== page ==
Slate has the goods:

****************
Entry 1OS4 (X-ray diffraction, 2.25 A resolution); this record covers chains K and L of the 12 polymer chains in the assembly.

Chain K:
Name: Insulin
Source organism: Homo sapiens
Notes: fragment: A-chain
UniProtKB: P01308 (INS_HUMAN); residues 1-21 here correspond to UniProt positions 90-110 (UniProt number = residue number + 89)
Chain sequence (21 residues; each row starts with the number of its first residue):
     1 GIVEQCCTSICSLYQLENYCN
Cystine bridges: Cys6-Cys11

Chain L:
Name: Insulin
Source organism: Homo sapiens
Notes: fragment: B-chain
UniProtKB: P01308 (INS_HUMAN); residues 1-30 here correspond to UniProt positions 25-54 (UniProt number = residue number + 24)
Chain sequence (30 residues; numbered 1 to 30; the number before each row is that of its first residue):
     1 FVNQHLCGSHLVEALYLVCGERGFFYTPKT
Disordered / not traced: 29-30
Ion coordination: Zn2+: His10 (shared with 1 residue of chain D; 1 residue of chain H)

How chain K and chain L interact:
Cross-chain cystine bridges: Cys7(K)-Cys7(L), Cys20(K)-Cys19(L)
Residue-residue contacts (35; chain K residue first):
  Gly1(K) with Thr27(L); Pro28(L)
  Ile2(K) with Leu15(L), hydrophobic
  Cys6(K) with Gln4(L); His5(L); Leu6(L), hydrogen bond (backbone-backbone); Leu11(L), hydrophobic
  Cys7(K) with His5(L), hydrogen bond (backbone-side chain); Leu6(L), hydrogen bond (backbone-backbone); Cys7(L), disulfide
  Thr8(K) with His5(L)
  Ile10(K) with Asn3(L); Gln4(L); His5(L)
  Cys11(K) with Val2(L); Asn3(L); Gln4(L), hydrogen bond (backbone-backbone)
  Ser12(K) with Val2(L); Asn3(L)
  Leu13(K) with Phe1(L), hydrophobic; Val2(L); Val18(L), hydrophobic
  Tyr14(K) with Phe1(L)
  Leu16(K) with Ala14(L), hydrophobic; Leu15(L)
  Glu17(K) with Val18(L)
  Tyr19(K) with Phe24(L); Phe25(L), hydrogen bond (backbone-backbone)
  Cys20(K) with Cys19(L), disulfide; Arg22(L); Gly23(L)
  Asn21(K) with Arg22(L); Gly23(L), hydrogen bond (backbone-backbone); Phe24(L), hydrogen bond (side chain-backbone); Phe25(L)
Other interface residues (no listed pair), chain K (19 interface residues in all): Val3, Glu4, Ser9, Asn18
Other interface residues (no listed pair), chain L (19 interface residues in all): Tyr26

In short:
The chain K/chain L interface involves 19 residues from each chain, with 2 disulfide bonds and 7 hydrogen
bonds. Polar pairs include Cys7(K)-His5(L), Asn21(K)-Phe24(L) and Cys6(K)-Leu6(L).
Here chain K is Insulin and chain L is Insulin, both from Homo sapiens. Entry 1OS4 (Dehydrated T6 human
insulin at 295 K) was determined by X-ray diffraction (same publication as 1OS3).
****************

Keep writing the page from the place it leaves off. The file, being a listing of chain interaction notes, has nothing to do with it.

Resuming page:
Naturally-occurring sour milk had in the mean time become increasingly rare, thanks to modern refrigeration. So commercial dairies, spotting an unfilled niche, began to culture it themselves, and sold the new product widely as buttermilk starting in the 1920s. This was much like the buttermilk we find in grocery stores today: Made from low-fat milk and lactic acid bacteria that grow best under moderate heat conditions. Dairies used low-fat milk because it was cheaper than whole milk, but still took on a thick, creamy body when cultured. Low-fat buttermilk also appealed to what Mendelson calls “a nascent fan club of dieters brought into existence—just at this time—by a new 1910s and 1920s cult of slenderness.”There is more history at the link, though strangely there is no discussion of pasteurization. Presumably it isn't available outside of New England but Kate's of Maine does in fact sell butter byproduct milk (as well as very good butter). I wouldn't be willing to bet that you can taste the difference between the real stuff and the cultured version in, say, a batch of biscuits... but it is possible to purchase in some places at least.